May 30, 2013 by Mark Hesketh
WordPress Plugins for 2013
Last year I wrote about my recommended WordPress plugins for 2012. Well, we’re now 5 months into 2013 and I think its about time to look what I believe are the best WordPress plugins of 2013.
These recommendations are plugins I would consider must-haves on your WordPress website, providing important functionality WordPress just doesn’t give you “out of the box”.
While I’m not a fan of installing plugins needlessly, these are plugins I often install on every WordPress powered project I’m involved with.
Let’s get started.
WordPress SEO made the list last year too, but it is still hugely important today. As the name suggests, WordPress SEO will completely optimise your website for SEO. While WordPress does a pretty good job on its own, WordPress SEO takes this a couple of steps further.
The plugin will handle technical optimisations on your behalf, such as XML sitemaps, Meta elements, RSS optimisations, Facebook Open Graph and much more.
If this doesn’t mean much to you then don’t worry as most of this will be taken care of the second you push ‘activate’. You’ll then be guided through the bits that need your attention by helpful and easy to follow tooltips.
What sets WordPress SEO apart though is it’s Page Analysis feature. This simple checks for things you’re “bound to forget”. Do you have images in your post? Do they have alt tags? Are the alt tags relevant to your focus keyword? Is the post long enough? What about the headings, are they as relevant as they could be? This is a great aid to have while writing your content.
Combined, WordPress SEO helps you create a website and content that search engines will love, and reward you for with rankings.
Like WordPress SEO, I listed W3 Total Cache in 2012’s list too, and its still very relevant in 2013.
In a nutshell, W3 Total Cache will speed up your WordPress website, which is great for both your visitor’s experience and your Google rankings.
If you know what you’re doing, W3 Total Cache allows you to fine-tune your website’s performance settings, offering suggestions and advice along the way. If you’re not technically orientated the default options will still make a noticeable difference to your site’s speed, just activate and let the W3 Total Cache take care of everything.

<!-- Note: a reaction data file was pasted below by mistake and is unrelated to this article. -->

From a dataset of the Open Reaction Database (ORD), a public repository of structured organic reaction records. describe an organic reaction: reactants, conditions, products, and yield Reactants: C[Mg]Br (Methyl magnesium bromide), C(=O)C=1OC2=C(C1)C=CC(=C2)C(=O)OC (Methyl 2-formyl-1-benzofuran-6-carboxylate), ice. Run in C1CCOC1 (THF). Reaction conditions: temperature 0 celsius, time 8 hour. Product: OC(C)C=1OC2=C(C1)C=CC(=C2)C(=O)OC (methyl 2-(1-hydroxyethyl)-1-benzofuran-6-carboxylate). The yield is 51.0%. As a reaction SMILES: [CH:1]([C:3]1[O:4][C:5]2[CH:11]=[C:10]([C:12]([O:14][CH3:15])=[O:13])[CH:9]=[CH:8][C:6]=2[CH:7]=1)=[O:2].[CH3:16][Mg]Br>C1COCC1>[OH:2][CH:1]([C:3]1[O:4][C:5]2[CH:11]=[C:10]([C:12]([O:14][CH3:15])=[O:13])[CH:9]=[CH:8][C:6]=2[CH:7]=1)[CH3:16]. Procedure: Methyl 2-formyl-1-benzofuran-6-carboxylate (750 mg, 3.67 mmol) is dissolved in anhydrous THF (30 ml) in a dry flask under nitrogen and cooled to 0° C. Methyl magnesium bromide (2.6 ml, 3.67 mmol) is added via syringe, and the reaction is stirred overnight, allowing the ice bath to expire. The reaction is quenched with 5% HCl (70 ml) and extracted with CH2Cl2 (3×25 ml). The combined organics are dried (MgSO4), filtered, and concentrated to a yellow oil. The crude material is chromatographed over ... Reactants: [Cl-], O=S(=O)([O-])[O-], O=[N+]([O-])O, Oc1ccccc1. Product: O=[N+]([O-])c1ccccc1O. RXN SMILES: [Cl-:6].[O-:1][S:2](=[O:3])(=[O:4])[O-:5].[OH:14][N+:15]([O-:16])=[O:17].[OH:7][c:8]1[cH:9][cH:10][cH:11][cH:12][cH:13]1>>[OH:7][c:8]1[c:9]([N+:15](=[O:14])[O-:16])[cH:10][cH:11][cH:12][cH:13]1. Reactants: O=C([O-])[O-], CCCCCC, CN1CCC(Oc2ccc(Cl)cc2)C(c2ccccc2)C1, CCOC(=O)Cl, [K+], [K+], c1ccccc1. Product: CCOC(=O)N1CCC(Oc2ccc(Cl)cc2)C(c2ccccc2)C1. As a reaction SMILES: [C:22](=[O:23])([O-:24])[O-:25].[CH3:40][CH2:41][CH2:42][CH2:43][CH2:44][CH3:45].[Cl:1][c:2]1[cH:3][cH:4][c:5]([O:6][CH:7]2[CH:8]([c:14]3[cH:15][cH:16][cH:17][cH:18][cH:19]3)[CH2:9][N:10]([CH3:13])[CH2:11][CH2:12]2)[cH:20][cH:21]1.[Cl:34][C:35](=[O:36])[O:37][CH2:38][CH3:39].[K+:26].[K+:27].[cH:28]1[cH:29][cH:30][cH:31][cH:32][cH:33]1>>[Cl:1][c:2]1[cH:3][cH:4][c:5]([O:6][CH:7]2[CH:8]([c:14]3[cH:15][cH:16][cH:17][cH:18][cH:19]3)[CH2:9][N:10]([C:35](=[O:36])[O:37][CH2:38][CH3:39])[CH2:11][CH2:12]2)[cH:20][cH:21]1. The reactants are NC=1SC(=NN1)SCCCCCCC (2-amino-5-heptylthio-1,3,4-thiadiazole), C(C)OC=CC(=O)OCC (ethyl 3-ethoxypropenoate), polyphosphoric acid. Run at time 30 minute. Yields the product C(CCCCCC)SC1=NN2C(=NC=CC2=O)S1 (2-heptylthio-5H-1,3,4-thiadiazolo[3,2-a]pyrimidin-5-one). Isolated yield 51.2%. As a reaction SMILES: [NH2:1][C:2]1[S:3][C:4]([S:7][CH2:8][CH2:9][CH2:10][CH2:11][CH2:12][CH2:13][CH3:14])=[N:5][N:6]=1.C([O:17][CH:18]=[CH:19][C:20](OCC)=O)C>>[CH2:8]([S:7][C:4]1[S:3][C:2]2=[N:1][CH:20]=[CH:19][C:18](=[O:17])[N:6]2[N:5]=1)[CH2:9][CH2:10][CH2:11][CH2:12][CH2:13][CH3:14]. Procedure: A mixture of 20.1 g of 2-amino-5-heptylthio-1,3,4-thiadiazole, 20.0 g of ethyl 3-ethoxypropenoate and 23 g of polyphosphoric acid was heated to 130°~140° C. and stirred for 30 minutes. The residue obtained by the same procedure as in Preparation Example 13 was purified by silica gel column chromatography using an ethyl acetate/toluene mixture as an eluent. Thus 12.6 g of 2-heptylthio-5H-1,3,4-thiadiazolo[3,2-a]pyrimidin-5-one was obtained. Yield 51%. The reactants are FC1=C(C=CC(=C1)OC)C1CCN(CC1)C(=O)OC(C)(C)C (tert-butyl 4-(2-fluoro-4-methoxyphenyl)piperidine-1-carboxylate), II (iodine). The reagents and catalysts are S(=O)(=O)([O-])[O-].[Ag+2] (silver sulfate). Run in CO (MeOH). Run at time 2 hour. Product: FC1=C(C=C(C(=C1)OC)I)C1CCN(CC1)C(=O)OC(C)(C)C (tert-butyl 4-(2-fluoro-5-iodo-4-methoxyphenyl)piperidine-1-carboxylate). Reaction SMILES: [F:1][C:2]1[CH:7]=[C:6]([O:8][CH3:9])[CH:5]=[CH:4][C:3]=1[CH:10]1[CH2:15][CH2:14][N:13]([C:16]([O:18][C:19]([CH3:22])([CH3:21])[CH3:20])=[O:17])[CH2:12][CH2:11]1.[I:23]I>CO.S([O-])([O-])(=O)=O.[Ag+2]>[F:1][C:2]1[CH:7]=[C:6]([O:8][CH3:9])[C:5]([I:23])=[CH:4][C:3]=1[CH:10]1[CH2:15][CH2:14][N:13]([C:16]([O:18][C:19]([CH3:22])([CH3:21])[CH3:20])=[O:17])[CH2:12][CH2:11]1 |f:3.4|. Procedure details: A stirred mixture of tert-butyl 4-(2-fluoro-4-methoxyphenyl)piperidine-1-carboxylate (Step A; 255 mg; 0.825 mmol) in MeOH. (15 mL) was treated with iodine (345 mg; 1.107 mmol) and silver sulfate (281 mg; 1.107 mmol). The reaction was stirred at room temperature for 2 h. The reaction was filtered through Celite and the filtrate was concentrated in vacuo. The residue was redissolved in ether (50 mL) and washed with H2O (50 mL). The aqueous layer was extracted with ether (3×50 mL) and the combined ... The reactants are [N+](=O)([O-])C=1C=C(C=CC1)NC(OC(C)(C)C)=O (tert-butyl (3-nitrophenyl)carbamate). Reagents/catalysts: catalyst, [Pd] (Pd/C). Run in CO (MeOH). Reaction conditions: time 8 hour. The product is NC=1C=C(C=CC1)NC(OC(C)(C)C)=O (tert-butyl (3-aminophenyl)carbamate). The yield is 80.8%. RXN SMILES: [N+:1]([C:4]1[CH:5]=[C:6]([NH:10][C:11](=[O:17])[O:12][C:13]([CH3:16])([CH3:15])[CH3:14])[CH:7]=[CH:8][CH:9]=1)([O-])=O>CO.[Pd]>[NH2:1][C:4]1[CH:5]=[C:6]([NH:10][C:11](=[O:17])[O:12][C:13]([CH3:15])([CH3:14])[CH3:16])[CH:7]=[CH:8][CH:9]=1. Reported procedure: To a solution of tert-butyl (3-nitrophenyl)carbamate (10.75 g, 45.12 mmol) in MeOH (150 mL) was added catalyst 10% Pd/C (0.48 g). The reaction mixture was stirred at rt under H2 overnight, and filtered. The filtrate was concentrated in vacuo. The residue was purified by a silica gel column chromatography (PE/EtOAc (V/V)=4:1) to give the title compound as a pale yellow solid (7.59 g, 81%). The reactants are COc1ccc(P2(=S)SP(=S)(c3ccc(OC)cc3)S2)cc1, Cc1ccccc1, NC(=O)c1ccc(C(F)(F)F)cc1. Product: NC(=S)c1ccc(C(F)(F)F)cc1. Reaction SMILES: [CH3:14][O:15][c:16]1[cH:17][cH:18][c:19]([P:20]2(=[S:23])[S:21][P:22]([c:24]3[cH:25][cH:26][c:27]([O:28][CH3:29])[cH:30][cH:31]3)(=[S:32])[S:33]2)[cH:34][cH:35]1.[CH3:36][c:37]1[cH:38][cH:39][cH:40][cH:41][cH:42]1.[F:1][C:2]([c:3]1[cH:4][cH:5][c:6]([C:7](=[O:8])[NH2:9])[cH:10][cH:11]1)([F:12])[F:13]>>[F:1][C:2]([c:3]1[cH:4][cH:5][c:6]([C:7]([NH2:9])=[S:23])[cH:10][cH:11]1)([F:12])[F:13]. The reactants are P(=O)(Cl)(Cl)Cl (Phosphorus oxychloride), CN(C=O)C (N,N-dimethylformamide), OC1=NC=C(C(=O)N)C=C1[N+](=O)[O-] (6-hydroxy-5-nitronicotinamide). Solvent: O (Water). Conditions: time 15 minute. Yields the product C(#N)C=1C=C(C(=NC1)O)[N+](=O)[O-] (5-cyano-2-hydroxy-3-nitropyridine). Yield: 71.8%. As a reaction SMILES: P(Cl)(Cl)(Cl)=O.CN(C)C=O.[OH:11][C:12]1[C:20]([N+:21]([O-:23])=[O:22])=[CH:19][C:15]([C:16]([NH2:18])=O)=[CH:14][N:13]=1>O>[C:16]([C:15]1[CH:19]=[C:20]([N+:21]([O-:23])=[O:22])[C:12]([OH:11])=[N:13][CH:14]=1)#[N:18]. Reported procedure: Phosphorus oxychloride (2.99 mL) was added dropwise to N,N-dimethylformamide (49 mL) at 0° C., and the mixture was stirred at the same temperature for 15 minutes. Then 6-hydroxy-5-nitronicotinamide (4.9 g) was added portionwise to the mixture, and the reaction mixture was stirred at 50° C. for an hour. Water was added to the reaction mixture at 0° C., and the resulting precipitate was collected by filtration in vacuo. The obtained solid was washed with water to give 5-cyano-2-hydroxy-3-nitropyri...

Created by Melbourne based web developer, Elliot Condon, Advanced Custom Fields is an invaluable plugin that helps you build much more flexible websites using WordPress.
Advanced Custom Fields is the perfect solution for any WordPress website which needs more flexible data like other Content Management Systems.
While WordPress gives you some pretty standard fields by default, such as Title, Content and so on, you can take this to a whole new level using Advanced Custom Fields. Add new text boxes, WYSIWYG editors, image uploaders and more at your leisure.
While this can be done manually using WordPress’ custom meta boxes, Advanced Custom Fields provides a beautifully simple interface, picking up the grunt work, allowing you to focus on your website’s content and not get bogged down with code. The interface is consistent with WordPress’ default admin interface too, which is always a bonus.
When combined with WordPress’ Custom Post Types, WordPress can be turned into a much more advanced CMS, enabling you to easily create a very flexible website for yourself or your clients.
Posts 2 Posts is another invaluable plugin that allows you to turn WordPress into a much more advanced CMS.
The plugin allows you to create “many to many” relationships between different post types, such as ‘Pages’, ‘Posts’ or a Custom Post Types.
The author offers some examples of it’s usage:
- Manually chosen list of related posts
- Posts associated with a Post series
- Product post type associated with a Retailer post type
Such relationships are commonplace in other CMS, and a glaring omission in WordPress’ core features. Posts 2 Posts addresses this problem.
With increased targeting of WordPress powered websites its more important than ever to make sure your website is secure. Better WP Security aims to keep your site secured and give you peace of mind.
Better WP Security takes the best WordPress security features and techniques and combines them in a single plugin thereby ensuring that as many security holes as possible are patched without having to worry about conflicting features or the possibility of missing anything on your site.
Better WP Security will analyse your site, and offer a checklist of suggestions to make sure it is as secure as possible.
Suggestions range from removing the default and therefore vulnerable admin user account, to scheduling regular database backups and scans to detect suspicious changes to your files.
Many other security-focused plugins exists, but Better WP Security is a great ‘all-in-one’ option that I have found very effective on my WordPress driven websites.
As a sidenote, you should also check out the Hardening WordPress on the WordPress Codex for tips on securing your WordPress website.